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Organizations across our region feed the community on Thanksgiving

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Thanksgiving meals

(WSIL) -- Thanksgiving for most means time with family and friends, but for many that could mean another day without food. 

Local organizations across our region took the day to serve meals to the community. 

In Carterville, organizers with the Ministerial Alliance made sure their neighbors were well fed. Eight local churches each did their part in contributing to a larger Thanksgiving meal.

Volunteers say they had 500 orders before Thursday's event even started.

"This. Helping your fellow man? The first year we did this, I didn't know how in the world we were going to do this. And every year since then, we met every 2 weeks the first year, and now we meet maybe 4 times between October 1st and Thanksgiving day," said volunteer Jim Stocks. 

The Carterville Ministerial Alliance has done a community Thanksgiving meal for 14 years now.

And over in Du Quoin, volunteers say handing out a meal is only part of the importance in Thanksgiving.

'Victory Church' -- and Perry County's 'Transition to Hope' -- partnered together for a second straight year. Hundreds of meals were handed out at the Maxton-Rosado Funeral Home.

Organizers say not everyone has what they need to have a happy Thanksgiving and it's more about giving them the hope they need. 

"Its important that people see that there's help, there's hope and that there's someone out there who genuinely cares about them and to me its more about extending that hand of friendship and hope than it is about a meal," aid Victory Church Pastor Brice Voyles.

The City of Herrin hosted its 32nd Thanksgiving dinner at the Civic Center. The annual meal was started by Mayor Ed Quaglia and was continued by Attorney Bart Mann and now serves as a memorial to both.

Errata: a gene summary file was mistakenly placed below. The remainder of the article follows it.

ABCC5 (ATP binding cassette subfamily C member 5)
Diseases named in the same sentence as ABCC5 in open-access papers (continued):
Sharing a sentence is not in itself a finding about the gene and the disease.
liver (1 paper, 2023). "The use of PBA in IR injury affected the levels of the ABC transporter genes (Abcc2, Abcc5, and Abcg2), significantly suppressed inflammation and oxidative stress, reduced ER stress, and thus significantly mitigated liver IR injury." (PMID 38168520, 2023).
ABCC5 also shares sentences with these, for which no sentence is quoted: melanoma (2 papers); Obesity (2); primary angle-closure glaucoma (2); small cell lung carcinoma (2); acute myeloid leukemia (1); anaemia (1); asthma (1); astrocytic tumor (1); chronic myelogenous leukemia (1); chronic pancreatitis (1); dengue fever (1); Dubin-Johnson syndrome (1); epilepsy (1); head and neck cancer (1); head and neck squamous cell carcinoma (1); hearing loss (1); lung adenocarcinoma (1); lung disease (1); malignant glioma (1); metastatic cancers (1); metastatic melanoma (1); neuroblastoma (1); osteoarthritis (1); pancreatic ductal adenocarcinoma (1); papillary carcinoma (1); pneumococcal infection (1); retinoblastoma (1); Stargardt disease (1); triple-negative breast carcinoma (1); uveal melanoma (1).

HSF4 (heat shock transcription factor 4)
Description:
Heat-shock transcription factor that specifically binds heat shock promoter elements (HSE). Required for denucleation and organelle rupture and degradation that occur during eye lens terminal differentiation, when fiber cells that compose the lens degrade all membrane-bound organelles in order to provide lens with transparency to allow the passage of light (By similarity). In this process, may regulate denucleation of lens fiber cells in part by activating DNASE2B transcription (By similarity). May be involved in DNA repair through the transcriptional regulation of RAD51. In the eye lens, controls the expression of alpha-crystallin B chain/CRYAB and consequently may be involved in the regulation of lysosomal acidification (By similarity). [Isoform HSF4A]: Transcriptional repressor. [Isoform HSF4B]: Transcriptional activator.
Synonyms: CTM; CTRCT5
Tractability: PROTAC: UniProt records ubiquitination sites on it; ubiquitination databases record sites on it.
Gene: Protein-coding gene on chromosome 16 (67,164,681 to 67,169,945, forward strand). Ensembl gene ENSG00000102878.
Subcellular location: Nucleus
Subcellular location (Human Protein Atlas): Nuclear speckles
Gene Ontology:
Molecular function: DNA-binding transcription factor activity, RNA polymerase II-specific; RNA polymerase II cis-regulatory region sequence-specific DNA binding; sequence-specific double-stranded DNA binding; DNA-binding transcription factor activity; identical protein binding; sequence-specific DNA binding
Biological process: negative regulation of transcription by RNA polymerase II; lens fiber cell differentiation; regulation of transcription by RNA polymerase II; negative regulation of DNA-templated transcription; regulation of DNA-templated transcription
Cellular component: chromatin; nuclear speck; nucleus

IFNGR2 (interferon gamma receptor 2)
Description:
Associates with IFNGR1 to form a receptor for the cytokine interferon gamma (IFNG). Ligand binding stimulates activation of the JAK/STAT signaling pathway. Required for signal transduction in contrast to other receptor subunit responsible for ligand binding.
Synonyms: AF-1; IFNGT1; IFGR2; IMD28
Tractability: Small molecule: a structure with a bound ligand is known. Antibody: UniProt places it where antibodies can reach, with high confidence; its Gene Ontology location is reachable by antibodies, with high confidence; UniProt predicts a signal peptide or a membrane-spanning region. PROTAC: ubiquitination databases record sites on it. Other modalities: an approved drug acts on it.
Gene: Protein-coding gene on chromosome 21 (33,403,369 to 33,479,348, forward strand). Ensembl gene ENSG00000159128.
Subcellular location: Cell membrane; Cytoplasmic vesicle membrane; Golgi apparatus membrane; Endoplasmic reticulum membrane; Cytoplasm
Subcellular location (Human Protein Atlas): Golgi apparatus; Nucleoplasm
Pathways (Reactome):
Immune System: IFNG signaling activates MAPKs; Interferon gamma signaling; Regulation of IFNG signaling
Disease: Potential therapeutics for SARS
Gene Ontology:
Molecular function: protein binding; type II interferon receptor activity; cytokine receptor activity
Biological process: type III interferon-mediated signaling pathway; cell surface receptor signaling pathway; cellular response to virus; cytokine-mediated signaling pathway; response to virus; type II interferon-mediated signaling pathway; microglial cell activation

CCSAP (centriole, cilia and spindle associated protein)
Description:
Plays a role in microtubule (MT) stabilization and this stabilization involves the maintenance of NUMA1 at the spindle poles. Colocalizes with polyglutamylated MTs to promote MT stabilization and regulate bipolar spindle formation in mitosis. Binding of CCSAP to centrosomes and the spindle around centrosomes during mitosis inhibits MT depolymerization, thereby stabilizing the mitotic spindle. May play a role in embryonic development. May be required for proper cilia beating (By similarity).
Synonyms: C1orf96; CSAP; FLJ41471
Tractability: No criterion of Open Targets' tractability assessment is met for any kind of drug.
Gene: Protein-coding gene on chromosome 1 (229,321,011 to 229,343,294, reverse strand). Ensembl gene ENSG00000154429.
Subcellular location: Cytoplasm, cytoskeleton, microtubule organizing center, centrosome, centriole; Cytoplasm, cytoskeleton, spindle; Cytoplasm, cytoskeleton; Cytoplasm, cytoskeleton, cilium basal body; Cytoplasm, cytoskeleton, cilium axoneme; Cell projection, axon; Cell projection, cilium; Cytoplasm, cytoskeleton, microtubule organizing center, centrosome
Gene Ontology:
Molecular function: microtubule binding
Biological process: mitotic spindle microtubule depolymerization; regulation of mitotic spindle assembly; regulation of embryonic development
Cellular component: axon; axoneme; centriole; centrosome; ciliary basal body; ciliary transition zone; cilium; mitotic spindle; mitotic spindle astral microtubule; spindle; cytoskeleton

There was no indoor dining Thursday, because of COVID-19 safety standards, instead meals were delivered to vehicles or to residents' homes.

Mayor Steve Frattini says this event and Thanksgiving mean a lot to the community. 

"Thanksgiving is an opportunity to reflect on all the things we should be grateful for. Our health, our family, our community and our nation. And also thanking those who are doing their jobs protecting our nation and our first responders, so we're thankful for those as well."

Frattini says the city handed out 1,000 meals. 

And in Carbondale, the Newman Catholic Student Center provided meals for the 53rd year in a row. 

By about noon, they had served over 800 meals by delivery or pick-up. It all started as an opportunity for volunteers to give back to their community and provide food to those in need. 

Organizer and 32-year volunteer, JP Dunn, says he looks forward to this day each year. 

"For me, its to give back to the community. Now I know there's lots of folks that don't have a healthy, satisfying meal and today, of all days, they should have a good meal and should be able to share it with their friends." said Dunn.

The Newman Center plans to continue the tradition next year and they hope to have even more food to give. 

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